RSM 2305H International Financial Management
This course focuses on the international dimension of financial management. It aims to develop a working knowledge of the institutional features and interdependence of international financial markets so that the benefits and costs of international investing and financing can be evaluated. There is a particular emphasis on measuring exposure to risks associated with multi-currency business and managing those risks. Topical issues such as exchange rate crises are also discussed.
RSM 2307H Advanced Derivatives
This course covers the mathematics underlying the pricing of derivatives and the numerical procedures that are used to implement derivatives pricing models. It includes in-depth material on exotic options and interest rate derivatives.
RSM 2308H Financial Risk Management
This course covers ways in which financial institutions, corporations, and fund managers can quantify and manage risks. It covers the calculation and use of value at risk, ways of forecasting volatilities and correlations, the quantification of credit risk, and credit derivatives.
RSM 2309H Mergers and Acquisitions
The objective of this course is to develop an understanding of the strategic asset acquisition and divestiture process. Firms constantly make small-scale decisions to make, lease or buy certain assets. The same ideas can be applied to larger scale assets and the major product divisions of the firm. These decisions involve mergers and acquisitions of existing firms, as well as spin-offs and divestitures of existing assets. This course will analyze these decisions from a financial perspective emphasizing valuation frameworks.
RSM 2310H Analysis and Management of Fixed Income Securities
The course will provide the tools to analyze and understand various bond structures, simple yield curve strategies and the different fixed income products across the credit spectrum.
RSM 2314H Private Equity and Entrepreneurial Finance
The primary objective of the course is to improve students’ ability to understand the concepts and institutions involved in entrepreneurial finance and private equity. The course utilizes tools and frameworks from economics, finance, strategy, accounting and law, applying them to case situations.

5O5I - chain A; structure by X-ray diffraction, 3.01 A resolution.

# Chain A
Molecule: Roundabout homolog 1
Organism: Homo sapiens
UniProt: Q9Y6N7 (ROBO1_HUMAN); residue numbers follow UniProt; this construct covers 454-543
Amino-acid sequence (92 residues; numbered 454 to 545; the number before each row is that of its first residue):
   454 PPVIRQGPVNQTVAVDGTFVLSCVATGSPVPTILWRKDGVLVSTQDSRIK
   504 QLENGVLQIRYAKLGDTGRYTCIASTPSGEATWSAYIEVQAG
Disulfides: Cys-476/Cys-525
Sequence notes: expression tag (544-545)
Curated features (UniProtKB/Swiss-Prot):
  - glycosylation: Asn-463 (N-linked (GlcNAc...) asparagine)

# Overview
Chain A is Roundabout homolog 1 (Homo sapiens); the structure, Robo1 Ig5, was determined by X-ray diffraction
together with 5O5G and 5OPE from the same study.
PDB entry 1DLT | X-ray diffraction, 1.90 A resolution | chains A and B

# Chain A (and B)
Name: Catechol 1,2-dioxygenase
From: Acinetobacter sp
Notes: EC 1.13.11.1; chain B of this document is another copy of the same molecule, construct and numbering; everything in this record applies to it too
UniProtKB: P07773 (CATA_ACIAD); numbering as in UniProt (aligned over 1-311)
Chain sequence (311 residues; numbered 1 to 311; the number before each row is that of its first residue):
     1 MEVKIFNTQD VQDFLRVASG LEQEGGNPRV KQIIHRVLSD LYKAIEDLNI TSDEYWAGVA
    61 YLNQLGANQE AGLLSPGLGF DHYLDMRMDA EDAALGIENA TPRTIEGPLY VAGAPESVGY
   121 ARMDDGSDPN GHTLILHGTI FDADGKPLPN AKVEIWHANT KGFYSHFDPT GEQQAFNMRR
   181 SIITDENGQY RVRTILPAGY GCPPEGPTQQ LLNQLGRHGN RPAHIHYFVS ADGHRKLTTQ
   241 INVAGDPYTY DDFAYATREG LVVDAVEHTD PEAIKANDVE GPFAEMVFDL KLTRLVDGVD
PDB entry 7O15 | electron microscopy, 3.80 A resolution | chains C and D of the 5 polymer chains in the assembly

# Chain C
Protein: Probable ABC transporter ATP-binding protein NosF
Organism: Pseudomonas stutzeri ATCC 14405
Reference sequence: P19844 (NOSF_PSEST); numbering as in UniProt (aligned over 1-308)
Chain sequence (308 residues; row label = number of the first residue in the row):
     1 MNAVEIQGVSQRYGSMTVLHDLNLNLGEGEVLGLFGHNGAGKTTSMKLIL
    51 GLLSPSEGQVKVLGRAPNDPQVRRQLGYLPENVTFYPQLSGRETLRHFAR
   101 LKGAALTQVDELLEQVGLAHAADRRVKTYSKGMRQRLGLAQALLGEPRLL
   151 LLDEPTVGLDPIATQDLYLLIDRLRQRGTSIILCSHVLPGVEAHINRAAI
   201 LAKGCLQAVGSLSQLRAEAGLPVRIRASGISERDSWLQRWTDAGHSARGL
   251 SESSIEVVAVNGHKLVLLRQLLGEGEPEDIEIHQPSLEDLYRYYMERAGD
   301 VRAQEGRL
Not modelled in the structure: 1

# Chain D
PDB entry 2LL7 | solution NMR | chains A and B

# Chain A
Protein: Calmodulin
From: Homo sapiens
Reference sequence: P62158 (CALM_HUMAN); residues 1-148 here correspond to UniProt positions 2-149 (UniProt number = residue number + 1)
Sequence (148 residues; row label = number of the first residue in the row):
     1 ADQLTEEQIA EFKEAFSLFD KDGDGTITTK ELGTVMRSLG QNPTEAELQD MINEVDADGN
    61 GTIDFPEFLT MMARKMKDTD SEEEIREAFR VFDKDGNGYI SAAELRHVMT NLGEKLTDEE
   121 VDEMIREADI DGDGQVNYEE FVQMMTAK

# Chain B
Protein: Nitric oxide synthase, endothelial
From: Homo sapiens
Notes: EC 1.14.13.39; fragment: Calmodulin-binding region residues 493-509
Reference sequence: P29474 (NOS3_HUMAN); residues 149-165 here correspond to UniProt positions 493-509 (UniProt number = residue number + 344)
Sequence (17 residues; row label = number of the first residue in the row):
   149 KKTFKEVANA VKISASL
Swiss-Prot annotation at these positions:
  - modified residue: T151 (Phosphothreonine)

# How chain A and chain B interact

RSM 2315H Special Topics in Finance
Topics vary from year to year depending on the instructor
RSM 2408 The Art of Modeling with Spreadsheets
In this course we will learn how to structure, analyze, and solve business decision problems using Excel spreadsheets. We will focus on problems involving decision-making and risk analysis. The emphasis of the course will be on systematic, logical thinking, and problem solving on spreadsheets, illustrated by building and analyzing models of a variety of problems in finance, marketing, and operations. While the underlying concepts, models, and methods of this course are mathematical in nature, we will develop them on the more intuitive and user-friendly platform of spreadsheets. The spreadsheet approach to problem solving is more accessible to managers, as they often find spreadsheets a natural medium for organizing information and performing “what if” analyses. We will study how to use Excel and various add-ins to perform such analyses and interpret them
RSM 2522 Marketing and Behavioural Economics
The field of behavioural economics couples scientific research on the psychology of decision making with economic theory to better understand what motivates economic agents, including consumers, investors, employees, and managers. In this course, we will examine topics such as the role of emotions in decision-making, “irrational” patterns of how people think about products, money, or investments, self-control, and how expectations shape perceptions. Topics covered will include: Individual and group choice, choice complexity, intertemporal choice, emotional influences on choice, the role of behavioural economics in marketing, spending and savings behaviour, social welfare (e.g., health apps), decision engineering and choice architecture (e.g., in the field of debt or tax collection).